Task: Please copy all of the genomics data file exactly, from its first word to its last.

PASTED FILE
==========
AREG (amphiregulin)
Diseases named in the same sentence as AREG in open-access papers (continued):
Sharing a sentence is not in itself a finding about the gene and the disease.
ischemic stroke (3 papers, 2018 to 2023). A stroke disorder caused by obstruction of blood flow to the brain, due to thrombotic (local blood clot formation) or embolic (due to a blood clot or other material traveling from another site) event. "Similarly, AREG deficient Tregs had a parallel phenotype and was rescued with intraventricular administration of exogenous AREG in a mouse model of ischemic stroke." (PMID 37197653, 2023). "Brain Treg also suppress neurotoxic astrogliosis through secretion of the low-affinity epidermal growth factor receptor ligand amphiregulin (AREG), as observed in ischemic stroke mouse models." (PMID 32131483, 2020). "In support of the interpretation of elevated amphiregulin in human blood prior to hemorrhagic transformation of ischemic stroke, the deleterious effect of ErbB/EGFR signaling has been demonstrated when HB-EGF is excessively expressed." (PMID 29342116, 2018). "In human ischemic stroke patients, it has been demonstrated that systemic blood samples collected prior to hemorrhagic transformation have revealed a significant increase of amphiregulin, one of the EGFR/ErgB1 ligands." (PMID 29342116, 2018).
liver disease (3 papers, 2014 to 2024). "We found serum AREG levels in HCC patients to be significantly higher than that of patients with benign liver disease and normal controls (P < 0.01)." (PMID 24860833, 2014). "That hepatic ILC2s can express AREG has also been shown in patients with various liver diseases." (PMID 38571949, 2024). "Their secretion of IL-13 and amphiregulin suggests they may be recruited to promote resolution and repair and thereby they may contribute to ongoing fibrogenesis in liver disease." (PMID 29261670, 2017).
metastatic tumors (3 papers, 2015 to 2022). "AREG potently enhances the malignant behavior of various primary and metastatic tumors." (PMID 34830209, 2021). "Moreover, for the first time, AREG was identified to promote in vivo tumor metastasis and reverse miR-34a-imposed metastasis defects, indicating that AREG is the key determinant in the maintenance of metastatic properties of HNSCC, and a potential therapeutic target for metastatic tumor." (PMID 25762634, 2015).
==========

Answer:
AREG (amphiregulin)
Diseases named in the same sentence as AREG in open-access papers (continued):
Sharing a sentence is not in itself a finding about the gene and the disease.
ischemic stroke (3 papers, 2018 to 2023). A stroke disorder caused by obstruction of blood flow to the brain, due to thrombotic (local blood clot formation) or embolic (due to a blood clot or other material traveling from another site) event. "Similarly, AREG deficient Tregs had a parallel phenotype and was rescued with intraventricular administration of exogenous AREG in a mouse model of ischemic stroke." (PMID 37197653, 2023). "Brain Treg also suppress neurotoxic astrogliosis through secretion of the low-affinity epidermal growth factor receptor ligand amphiregulin (AREG), as observed in ischemic stroke mouse models." (PMID 32131483, 2020). "In support of the interpretation of elevated amphiregulin in human blood prior to hemorrhagic transformation of ischemic stroke, the deleterious effect of ErbB/EGFR signaling has been demonstrated when HB-EGF is excessively expressed." (PMID 29342116, 2018). "In human ischemic stroke patients, it has been demonstrated that systemic blood samples collected prior to hemorrhagic transformation have revealed a significant increase of amphiregulin, one of the EGFR/ErgB1 ligands." (PMID 29342116, 2018).
liver disease (3 papers, 2014 to 2024). "We found serum AREG levels in HCC patients to be significantly higher than that of patients with benign liver disease and normal controls (P < 0.01)." (PMID 24860833, 2014). "That hepatic ILC2s can express AREG has also been shown in patients with various liver diseases." (PMID 38571949, 2024). "Their secretion of IL-13 and amphiregulin suggests they may be recruited to promote resolution and repair and thereby they may contribute to ongoing fibrogenesis in liver disease." (PMID 29261670, 2017).
metastatic tumors (3 papers, 2015 to 2022). "AREG potently enhances the malignant behavior of various primary and metastatic tumors." (PMID 34830209, 2021). "Moreover, for the first time, AREG was identified to promote in vivo tumor metastasis and reverse miR-34a-imposed metastasis defects, indicating that AREG is the key determinant in the maintenance of metastatic properties of HNSCC, and a potential therapeutic target for metastatic tumor." (PMID 25762634, 2015).